The historical socialist societies were usually severely criticized for their restrictions on sexual freedom. At the same time, the undergrounds of these same socialist societies were researched for manifestations of the sexuality that was supposedly suppressed because of ideological control. Researchers tried to discover the concealed practices of sexual liberation and subversive behavior, which would enable them to confirm that the expression of sexuality automatically subverts the authoritarian apparatus.
Usually, sexuality stands for freedom and emancipation. However, this stereotype ignores numerous contradictions in the concept of sexuality—sexuality might not necessarily be emancipatory. Foucault attributed the notion of sexuality to the emergence of bourgeois society. He located the origin of sexuality in the discourses that regulated health, clinical deviation, and medical care in post-disciplinary societies.
In the section called “Scientia Sexualis” in the first volume of The History of Sexuality, Foucault examines a very important stage in the history of Western European culture and science: when sexuality replaced the culture of Amor and Eros. Sexuality didn’t so much bring with it bodily freedom from restrictions; rather, it introduced a language of scientific, juridical, medical, and psychical description—a language where perversion, punishment, analysis, knowledge, and pleasure are intertwined. The same language that maps and controls sexuality generates its seductive and subversive power. Thus, the superseding of Eros by individual sexuality goes hand in hand with the birth of bourgeois society; the aristocratic poetics of amorous sentiment were replaced by analytical stratification and the control of health, pleasure, and disease.
If we now turn to Deleuze’s treatment of the unconscious, we see that according to him, the unconscious is devoid of any psychoanalytical background and is dissipated on the surfaces of the social. The productive force of the unconscious is divorced from personal pleasure, but still resides in the realm of desire and its libidinality. The dimension of the libidinality of desire is ambivalent. It is far from being exclusively emancipatory. Desire stands for emancipation, but it is also permeated by the libidinal economy. What does this mean? Jean-François Lyotard’s research on libidinal economy can be of help here. Lyotard exposes the libidinal complements to monetary exchange and the economy. The capitalist economy is a total externality, but our critique of it doesn’t situate us beyond its externality, because our impulses and desires are unconsciously inscribed in the production of this alienated externality. We might think that we can resist the logic of capitalist production, but our libidinal pulsions happen to be in tune with this economy: we are unconsciously invested in it, and this is manifest in various forms of our behavior, labor, leisure, communication, exchange, and production. The macabre dimension of this argument is that according to Lyotard, the critique of capitalism itself is not at all free from the pulsions and desires that produce the capitalist condition. The libidinality scattered over the social body of capitalism permeates anything produced under its regime—including anticapitalist critique.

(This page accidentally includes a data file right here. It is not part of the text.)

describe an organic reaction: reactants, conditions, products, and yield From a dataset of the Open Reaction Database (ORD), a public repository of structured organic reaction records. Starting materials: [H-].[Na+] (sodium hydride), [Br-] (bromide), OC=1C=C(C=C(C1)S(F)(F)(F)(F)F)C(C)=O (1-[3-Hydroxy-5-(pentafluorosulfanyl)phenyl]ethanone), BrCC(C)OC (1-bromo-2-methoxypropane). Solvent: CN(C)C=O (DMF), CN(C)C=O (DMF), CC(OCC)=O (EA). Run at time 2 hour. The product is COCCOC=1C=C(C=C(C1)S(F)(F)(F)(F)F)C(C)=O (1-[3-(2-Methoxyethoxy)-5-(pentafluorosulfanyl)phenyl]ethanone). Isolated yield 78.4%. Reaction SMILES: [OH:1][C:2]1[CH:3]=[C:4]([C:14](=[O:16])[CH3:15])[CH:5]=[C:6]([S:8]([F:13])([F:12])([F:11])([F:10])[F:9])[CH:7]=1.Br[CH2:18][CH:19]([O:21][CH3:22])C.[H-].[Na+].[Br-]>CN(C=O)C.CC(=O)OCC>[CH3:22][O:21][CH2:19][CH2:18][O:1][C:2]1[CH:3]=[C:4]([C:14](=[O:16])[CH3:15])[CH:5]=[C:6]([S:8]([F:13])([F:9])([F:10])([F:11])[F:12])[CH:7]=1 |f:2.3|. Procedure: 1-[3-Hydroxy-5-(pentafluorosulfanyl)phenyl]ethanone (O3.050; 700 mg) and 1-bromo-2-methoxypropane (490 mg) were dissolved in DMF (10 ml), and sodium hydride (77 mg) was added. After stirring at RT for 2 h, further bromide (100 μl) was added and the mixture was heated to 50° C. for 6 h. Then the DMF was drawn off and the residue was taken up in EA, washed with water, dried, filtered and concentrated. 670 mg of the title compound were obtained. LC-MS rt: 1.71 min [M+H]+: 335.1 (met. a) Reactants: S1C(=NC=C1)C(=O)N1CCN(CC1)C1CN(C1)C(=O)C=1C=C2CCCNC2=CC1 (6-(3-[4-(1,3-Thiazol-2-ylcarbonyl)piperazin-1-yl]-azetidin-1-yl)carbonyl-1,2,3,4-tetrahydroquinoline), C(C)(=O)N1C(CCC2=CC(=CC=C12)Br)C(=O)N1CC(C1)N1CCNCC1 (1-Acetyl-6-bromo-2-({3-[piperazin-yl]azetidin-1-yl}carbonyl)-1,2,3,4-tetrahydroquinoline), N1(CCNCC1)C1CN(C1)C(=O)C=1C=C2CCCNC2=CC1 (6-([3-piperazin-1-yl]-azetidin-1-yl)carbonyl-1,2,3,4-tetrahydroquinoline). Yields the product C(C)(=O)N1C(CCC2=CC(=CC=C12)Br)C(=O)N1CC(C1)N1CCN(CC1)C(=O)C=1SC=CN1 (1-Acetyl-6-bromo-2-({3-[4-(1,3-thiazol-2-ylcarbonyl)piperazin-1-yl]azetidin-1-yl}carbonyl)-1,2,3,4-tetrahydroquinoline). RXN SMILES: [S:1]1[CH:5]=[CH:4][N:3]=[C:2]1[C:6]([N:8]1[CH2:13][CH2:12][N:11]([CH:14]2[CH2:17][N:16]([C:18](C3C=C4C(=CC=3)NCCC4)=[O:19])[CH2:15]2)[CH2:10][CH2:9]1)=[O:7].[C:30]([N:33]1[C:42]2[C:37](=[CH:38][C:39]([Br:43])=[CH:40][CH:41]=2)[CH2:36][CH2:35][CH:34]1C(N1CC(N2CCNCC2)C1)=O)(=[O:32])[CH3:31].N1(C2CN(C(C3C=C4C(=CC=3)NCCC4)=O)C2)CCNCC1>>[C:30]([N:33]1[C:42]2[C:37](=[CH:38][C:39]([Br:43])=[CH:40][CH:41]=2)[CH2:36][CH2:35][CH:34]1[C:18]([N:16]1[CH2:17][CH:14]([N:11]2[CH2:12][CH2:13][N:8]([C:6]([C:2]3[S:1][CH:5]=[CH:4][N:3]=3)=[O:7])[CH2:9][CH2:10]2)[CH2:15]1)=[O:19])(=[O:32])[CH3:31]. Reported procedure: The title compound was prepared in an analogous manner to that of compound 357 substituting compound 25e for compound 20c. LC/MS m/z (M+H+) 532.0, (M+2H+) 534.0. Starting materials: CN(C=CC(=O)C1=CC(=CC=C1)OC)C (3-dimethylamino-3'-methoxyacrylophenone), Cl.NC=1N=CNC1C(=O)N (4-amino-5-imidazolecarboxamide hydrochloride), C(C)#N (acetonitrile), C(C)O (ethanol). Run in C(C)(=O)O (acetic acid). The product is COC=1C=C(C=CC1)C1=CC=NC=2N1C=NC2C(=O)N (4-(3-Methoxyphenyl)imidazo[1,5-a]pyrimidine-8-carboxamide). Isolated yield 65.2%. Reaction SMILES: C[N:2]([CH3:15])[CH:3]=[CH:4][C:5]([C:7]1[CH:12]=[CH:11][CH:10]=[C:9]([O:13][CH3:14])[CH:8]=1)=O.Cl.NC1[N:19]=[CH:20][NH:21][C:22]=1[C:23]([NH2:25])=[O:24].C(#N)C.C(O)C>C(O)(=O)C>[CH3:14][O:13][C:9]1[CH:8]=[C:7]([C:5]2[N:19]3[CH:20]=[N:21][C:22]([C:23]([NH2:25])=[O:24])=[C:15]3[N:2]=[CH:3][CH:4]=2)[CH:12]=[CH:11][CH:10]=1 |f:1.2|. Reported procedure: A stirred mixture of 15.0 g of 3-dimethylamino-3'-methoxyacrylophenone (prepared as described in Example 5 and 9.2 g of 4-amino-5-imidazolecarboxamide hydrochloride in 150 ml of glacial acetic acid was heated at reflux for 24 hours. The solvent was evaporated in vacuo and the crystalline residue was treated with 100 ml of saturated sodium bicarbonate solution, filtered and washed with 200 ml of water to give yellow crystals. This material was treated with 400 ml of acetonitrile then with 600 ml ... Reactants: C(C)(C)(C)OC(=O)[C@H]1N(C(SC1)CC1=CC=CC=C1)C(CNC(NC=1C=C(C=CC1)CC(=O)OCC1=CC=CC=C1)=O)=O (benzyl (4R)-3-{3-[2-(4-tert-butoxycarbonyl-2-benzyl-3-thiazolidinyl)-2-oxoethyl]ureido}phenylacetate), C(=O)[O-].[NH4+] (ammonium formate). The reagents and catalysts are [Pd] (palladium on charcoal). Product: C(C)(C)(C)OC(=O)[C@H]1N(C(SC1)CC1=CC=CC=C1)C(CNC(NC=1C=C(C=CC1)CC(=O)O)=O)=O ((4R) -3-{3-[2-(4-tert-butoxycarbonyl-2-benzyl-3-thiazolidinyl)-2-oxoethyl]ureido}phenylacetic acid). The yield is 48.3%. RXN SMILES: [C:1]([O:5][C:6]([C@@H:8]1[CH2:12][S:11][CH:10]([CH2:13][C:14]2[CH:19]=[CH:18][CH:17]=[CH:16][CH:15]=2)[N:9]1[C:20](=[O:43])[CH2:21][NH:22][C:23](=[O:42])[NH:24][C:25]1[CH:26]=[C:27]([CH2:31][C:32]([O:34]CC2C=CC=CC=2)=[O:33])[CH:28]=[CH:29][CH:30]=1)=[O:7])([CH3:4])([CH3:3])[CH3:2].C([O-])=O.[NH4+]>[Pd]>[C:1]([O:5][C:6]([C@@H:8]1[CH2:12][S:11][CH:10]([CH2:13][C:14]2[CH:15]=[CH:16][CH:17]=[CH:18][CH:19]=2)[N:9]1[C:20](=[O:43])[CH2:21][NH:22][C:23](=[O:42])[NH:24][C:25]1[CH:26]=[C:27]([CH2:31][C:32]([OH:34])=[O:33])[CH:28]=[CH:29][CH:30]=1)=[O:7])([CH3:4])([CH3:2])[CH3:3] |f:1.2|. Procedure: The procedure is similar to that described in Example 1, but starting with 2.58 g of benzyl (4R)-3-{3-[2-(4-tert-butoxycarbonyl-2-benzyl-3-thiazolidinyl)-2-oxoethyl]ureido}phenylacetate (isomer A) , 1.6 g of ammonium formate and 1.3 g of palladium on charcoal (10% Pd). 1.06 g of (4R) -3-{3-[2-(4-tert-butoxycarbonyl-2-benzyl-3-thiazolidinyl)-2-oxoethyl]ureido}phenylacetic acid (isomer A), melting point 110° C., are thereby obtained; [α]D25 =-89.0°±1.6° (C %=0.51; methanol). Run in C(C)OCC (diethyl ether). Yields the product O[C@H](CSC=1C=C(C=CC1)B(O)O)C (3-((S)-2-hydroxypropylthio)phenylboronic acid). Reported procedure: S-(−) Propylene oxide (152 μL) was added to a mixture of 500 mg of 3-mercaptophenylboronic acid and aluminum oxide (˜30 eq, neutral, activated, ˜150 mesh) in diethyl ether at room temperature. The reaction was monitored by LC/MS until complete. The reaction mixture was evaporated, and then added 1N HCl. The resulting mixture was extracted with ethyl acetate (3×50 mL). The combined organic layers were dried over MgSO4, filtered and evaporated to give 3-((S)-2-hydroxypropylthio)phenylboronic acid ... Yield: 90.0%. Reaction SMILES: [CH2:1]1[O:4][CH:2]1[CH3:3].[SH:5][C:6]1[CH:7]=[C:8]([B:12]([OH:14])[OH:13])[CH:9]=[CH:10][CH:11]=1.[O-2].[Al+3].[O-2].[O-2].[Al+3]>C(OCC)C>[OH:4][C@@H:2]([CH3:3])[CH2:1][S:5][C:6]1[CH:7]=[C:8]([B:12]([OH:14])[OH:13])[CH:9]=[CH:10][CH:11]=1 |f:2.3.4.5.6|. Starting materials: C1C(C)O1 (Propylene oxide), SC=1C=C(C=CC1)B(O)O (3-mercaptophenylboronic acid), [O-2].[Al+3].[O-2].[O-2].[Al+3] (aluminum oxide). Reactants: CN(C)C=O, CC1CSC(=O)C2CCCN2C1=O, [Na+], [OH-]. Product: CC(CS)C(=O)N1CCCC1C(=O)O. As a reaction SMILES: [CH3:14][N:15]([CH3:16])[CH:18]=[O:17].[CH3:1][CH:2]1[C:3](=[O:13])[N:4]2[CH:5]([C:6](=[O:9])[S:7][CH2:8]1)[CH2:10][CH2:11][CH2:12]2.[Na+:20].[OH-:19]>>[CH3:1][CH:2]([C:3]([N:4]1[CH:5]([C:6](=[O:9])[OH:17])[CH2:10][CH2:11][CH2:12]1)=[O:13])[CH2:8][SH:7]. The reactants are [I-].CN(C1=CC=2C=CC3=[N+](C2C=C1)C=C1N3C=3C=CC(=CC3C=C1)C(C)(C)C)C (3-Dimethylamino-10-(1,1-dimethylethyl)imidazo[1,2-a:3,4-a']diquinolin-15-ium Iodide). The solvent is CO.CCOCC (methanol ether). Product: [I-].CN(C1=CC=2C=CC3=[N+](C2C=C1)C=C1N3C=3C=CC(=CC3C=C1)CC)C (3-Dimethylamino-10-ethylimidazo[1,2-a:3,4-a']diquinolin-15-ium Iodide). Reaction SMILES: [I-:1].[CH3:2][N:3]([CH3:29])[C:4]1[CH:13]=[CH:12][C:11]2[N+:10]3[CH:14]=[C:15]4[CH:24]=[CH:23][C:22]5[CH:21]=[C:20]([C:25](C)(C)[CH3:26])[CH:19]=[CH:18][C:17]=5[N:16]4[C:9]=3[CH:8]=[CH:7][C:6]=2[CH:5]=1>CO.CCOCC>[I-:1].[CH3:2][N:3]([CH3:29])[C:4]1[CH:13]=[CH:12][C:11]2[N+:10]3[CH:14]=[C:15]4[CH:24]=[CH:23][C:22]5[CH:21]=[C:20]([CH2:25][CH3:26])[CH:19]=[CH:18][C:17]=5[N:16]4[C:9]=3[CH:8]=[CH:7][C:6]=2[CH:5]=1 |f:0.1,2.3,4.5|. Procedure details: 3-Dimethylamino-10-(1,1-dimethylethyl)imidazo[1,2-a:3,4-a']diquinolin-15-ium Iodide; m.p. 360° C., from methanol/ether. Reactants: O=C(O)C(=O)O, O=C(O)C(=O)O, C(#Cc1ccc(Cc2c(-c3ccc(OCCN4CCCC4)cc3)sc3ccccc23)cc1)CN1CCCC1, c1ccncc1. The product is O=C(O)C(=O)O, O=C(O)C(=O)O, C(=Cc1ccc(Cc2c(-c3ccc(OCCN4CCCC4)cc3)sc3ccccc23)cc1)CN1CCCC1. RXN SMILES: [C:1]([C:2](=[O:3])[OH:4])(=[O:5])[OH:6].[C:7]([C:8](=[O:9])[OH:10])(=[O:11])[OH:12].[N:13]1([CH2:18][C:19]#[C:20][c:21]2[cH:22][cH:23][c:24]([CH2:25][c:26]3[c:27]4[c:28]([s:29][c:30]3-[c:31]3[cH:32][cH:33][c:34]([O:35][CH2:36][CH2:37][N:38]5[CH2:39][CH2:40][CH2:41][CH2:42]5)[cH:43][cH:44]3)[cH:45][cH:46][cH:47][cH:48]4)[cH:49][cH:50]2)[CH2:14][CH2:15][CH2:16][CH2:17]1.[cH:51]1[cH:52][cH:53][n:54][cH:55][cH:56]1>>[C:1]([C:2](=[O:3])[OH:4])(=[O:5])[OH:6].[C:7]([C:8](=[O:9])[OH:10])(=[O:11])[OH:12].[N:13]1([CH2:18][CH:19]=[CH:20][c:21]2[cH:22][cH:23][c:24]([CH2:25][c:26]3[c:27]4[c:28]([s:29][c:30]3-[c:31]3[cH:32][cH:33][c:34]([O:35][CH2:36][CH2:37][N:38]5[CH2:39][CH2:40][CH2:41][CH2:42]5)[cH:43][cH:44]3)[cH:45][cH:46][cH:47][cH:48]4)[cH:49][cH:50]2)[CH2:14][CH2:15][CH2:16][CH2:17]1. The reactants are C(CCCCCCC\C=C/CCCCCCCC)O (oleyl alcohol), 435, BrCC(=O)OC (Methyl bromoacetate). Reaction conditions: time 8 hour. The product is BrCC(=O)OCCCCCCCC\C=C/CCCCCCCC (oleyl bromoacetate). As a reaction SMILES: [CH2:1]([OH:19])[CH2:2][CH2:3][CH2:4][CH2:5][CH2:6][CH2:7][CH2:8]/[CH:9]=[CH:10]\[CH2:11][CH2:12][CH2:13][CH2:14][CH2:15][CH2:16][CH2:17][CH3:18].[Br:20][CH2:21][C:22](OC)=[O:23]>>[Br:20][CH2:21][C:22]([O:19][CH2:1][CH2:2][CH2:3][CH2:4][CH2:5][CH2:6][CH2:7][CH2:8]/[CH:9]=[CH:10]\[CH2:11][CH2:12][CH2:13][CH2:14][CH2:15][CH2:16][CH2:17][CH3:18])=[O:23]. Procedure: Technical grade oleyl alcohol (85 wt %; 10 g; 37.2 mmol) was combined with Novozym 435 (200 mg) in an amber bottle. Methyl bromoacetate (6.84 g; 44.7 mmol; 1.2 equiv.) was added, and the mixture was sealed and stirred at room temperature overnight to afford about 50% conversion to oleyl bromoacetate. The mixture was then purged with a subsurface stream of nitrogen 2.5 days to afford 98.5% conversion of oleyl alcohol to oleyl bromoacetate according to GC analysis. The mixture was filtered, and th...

Read the full article here.